As you’ll recall, come Day 5 we were due to transfer from Tel Aviv to Ein Gedi for the weekend… but we’d had to make a hasty change to our plans for transit, thanks to the Shabbat. We had sojourned across the city to the airport – risking life and limb – to rent a car for a Dead Sea road trip (given the lack of public transport options). We went through rentalcars.com and had a terrific experience – it was the best possible rate, incredible customer service, and we got a honeymooner upgrade! We highly recommend them!
As we prepared to depart, checking out of our accommodation, the hotel manager dropped a delightful little knowledge bomb on us: apparently, there are car rental services in Tel Aviv city, rendering our entire little drama-filled expedition to the airport earlier that week completely unnecessary. We tried to explain that we had looked online and couldn’t see any places closer than the airport, to which she replied (seeming somewhat, and most understandably, miffed) that we “could have asked her”. Bloody Aussie tourists…
Still, we weren’t going to let it get us down. After all, here we were! Road tripping our way to a luxurious resort at the Dead Sea. This is living!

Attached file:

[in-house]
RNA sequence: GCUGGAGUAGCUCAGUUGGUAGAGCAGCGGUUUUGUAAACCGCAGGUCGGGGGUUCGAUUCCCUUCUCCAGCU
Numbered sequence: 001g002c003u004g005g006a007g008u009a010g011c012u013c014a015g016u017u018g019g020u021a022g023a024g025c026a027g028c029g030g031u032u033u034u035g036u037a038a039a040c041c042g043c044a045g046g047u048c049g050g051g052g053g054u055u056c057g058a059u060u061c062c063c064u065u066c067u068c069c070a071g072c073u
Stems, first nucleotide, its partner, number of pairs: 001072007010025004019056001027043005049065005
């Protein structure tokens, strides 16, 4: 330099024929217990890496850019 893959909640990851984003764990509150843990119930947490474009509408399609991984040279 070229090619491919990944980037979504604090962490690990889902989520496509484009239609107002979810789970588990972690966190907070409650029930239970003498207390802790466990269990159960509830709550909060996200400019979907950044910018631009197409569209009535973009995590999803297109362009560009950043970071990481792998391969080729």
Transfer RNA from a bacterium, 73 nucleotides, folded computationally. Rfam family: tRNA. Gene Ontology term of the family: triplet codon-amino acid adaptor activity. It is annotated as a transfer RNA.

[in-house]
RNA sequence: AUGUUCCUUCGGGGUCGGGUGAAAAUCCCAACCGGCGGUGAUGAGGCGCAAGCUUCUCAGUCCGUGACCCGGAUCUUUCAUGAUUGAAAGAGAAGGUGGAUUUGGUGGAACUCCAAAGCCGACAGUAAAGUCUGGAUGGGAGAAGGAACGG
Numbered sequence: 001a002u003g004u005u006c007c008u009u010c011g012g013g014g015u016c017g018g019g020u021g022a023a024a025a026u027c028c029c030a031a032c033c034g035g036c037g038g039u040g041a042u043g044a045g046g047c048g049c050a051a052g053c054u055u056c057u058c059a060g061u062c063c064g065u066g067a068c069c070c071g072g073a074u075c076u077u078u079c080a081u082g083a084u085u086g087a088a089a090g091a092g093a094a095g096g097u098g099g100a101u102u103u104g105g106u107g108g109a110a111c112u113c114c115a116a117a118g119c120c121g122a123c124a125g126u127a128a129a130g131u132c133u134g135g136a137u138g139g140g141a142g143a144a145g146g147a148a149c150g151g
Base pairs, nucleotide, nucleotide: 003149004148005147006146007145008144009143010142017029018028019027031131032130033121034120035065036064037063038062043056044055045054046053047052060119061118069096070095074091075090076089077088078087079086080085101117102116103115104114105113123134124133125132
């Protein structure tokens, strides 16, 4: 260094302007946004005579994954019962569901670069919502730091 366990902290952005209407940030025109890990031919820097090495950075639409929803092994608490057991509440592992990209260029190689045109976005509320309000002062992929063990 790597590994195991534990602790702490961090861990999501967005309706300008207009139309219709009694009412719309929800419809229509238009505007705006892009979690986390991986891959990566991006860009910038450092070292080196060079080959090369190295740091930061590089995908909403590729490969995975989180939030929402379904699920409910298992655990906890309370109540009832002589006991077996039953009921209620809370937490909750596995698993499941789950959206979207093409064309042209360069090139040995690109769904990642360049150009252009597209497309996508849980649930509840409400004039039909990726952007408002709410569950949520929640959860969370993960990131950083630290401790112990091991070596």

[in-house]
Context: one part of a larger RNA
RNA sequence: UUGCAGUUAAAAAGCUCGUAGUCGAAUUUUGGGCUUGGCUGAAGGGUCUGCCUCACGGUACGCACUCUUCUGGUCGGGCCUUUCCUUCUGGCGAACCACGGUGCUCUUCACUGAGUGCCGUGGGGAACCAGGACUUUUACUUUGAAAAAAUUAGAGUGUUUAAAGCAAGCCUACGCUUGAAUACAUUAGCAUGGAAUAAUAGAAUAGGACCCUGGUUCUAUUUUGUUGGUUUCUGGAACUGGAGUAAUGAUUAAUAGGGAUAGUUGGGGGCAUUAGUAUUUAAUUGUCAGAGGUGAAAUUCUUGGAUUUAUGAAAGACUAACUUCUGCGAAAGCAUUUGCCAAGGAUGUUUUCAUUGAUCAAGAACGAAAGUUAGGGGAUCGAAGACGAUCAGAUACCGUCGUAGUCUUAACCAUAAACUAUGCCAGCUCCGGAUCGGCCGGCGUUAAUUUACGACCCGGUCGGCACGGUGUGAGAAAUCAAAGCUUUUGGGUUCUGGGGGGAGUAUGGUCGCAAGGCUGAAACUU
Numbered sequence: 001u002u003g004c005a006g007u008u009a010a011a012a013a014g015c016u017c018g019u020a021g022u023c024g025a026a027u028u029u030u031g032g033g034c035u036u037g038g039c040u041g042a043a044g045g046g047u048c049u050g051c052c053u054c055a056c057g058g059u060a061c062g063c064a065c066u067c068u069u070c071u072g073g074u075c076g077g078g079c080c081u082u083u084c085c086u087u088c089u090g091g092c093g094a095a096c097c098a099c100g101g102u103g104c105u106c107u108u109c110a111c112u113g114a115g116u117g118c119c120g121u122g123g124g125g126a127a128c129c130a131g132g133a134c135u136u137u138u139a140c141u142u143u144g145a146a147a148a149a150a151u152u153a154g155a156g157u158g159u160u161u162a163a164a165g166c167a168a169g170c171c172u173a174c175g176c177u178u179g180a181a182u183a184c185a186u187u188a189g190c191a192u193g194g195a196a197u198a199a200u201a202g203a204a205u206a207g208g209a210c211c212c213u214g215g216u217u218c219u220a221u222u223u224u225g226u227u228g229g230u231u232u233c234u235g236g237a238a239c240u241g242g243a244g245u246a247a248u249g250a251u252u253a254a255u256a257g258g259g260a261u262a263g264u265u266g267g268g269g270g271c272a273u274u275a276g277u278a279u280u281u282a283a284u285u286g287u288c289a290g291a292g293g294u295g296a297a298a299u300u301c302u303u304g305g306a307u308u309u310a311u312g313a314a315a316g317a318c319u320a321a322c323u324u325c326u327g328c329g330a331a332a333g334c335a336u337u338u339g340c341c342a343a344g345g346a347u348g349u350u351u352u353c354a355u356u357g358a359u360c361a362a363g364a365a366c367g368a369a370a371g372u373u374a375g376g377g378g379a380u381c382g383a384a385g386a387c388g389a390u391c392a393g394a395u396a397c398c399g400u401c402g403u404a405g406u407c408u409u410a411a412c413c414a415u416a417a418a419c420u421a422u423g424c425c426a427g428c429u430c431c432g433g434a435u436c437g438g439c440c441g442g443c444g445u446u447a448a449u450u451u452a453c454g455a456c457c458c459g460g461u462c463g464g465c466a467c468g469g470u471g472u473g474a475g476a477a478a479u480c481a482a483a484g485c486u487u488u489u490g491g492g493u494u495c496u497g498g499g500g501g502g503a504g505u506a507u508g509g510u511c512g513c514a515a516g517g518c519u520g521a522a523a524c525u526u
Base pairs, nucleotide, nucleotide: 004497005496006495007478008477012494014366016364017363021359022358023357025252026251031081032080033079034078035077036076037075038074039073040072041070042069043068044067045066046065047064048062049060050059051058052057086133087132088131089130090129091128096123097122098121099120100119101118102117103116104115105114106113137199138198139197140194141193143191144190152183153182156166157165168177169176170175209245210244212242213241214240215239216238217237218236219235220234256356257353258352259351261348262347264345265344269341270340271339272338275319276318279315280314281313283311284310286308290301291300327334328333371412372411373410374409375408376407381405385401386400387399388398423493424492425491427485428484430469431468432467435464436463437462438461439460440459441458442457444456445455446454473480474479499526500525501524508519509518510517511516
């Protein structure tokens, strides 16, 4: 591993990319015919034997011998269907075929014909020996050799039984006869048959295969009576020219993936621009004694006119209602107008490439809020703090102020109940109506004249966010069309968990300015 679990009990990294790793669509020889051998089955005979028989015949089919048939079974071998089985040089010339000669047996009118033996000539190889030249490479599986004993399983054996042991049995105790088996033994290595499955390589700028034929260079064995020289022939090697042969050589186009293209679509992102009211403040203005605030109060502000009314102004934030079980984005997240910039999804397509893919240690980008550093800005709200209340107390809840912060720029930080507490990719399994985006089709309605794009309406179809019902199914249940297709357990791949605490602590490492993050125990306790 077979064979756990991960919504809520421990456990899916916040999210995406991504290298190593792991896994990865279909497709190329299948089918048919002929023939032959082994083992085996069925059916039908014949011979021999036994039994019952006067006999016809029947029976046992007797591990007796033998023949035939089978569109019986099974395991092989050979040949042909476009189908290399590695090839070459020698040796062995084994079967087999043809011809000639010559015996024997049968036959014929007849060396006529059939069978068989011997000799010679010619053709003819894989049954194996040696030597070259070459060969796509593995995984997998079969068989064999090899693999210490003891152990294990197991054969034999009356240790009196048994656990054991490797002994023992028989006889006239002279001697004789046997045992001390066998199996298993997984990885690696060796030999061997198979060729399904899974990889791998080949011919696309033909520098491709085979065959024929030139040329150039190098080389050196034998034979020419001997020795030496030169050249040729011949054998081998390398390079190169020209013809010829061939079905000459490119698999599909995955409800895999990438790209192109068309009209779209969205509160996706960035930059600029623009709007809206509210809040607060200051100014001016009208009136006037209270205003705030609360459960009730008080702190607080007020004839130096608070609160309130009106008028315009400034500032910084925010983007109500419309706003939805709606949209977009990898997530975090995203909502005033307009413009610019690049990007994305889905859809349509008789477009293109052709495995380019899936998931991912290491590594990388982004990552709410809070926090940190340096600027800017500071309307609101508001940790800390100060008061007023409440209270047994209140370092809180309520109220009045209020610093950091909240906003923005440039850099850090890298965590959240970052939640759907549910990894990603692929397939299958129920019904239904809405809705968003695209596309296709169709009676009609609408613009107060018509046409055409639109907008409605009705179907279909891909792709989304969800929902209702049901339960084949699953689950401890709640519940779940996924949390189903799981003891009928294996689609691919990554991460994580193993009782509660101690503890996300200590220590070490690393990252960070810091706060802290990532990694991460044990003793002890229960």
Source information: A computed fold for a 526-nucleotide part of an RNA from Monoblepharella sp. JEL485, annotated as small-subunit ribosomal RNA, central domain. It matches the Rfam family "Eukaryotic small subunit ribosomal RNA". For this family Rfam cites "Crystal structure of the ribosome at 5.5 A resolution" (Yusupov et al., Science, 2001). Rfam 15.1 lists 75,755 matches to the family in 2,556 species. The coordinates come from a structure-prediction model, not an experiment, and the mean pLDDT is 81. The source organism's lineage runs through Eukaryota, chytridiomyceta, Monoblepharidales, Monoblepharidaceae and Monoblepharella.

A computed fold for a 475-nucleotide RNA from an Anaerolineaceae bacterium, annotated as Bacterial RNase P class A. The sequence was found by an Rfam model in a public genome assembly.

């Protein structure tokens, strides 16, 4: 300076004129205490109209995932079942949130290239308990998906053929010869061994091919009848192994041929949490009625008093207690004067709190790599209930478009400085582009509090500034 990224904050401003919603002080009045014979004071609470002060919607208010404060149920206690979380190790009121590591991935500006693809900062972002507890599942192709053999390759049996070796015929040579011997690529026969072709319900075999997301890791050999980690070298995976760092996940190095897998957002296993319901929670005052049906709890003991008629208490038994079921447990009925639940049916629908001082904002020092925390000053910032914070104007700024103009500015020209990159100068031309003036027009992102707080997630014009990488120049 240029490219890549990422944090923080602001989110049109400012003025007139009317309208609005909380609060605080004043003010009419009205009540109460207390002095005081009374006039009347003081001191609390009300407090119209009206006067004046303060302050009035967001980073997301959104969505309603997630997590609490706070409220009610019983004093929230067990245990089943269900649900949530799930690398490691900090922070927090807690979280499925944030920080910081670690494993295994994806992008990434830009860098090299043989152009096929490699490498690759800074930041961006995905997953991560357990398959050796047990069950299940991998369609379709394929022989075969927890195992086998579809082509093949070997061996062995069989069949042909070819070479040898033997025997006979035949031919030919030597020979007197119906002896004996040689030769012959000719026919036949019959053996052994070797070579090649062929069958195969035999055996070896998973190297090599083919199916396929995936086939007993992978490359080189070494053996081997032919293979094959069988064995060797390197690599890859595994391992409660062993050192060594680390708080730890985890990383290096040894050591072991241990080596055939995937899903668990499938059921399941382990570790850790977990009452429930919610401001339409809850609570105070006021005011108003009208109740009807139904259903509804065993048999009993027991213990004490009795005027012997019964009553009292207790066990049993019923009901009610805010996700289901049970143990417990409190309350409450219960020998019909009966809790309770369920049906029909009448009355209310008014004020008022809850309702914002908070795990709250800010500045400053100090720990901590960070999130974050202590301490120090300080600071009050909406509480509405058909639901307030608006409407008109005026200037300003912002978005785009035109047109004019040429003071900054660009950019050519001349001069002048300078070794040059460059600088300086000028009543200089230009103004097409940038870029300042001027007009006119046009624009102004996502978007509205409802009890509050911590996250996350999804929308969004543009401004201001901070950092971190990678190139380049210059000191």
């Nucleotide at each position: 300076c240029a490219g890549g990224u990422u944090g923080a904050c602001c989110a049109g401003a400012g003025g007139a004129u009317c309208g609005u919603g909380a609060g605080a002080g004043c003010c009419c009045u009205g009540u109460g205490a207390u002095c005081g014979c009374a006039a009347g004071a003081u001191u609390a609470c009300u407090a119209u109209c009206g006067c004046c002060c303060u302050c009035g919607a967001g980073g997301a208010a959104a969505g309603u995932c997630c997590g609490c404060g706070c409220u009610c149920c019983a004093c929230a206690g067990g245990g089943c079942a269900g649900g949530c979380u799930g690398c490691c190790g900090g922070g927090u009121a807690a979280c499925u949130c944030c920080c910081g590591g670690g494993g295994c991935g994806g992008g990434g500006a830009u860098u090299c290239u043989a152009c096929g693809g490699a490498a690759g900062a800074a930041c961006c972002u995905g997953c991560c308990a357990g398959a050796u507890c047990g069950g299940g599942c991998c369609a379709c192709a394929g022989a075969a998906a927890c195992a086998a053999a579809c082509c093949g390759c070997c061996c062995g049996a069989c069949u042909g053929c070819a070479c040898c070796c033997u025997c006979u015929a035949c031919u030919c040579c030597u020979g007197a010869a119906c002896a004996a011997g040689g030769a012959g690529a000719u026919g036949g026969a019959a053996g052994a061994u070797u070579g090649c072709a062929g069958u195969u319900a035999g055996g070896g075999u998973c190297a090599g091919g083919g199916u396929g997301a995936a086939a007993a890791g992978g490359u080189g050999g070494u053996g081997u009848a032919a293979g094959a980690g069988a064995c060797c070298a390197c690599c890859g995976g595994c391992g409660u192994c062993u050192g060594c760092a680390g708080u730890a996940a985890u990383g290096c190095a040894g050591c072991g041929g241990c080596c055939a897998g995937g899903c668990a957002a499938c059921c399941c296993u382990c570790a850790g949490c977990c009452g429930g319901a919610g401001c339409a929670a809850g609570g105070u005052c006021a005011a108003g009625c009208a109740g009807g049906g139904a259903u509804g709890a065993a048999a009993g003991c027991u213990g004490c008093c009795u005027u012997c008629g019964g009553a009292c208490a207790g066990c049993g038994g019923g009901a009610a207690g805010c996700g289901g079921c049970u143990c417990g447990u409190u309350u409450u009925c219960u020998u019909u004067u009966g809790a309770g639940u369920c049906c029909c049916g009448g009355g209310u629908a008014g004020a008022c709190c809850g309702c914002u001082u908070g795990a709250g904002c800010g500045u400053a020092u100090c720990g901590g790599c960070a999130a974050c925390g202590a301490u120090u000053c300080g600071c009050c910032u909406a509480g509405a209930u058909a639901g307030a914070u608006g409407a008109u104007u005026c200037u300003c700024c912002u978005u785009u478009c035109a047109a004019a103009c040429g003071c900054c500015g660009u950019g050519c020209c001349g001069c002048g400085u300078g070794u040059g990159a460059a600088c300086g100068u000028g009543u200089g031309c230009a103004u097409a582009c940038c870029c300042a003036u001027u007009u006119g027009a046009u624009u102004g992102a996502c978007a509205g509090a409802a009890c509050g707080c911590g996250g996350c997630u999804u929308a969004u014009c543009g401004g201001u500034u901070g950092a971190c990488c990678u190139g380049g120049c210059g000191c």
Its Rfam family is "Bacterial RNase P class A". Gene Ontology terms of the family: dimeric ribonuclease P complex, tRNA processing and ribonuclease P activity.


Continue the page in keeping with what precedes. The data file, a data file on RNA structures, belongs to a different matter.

I’ll remind you all here at the outset that we are safe and well, and everything turns out just fine. But the journey was interesting…
See, our beloved GPS mapped out a route for us that appeared to run down the length of the West Bank. It’s a somewhat controversial area, perhaps you’ve heard of it?
We could trick the GPS into finding an alternative route for us, but that alternative would take us halfway around the country, and the drive would take twice as long. We were apprehensive, at first. We talked it over, consulted our travel insurance policy, and also checked the Smart Traveller website for guidance. Ultimately, the deciding factor was the previous day’s tour to Jerusalem. We’d been taken along the West Bank on the return journey, and aside from cruising through a single military checkpoint (without even stopping, no less!), it really didn’t seem that different from any other highway. We decided to go ahead (exercising a high degree of caution, of course). As much as we made it through unscathed, it’s definitely a better idea to prepare for a trip through the West Bank with a guide like this one from Lonely Planet.
Dead Sea Road Trip: Leg 1
We had a couple of minor missteps in navigation coming out of the city. These were born mostly of driving on the opposite side of the road for our whole lives. I can’t even describe how weird it is for a couple of Aussies to come out of a roundabout in the right-hand lane. Every single one of your senses tells you that you’re about to die in a firey head-on collision, every single time. Still, thanks to our trusty GPS, we were always course-corrected in seconds. I’ve said it before and I’ll say it again: GPS hire is worth every damn penny.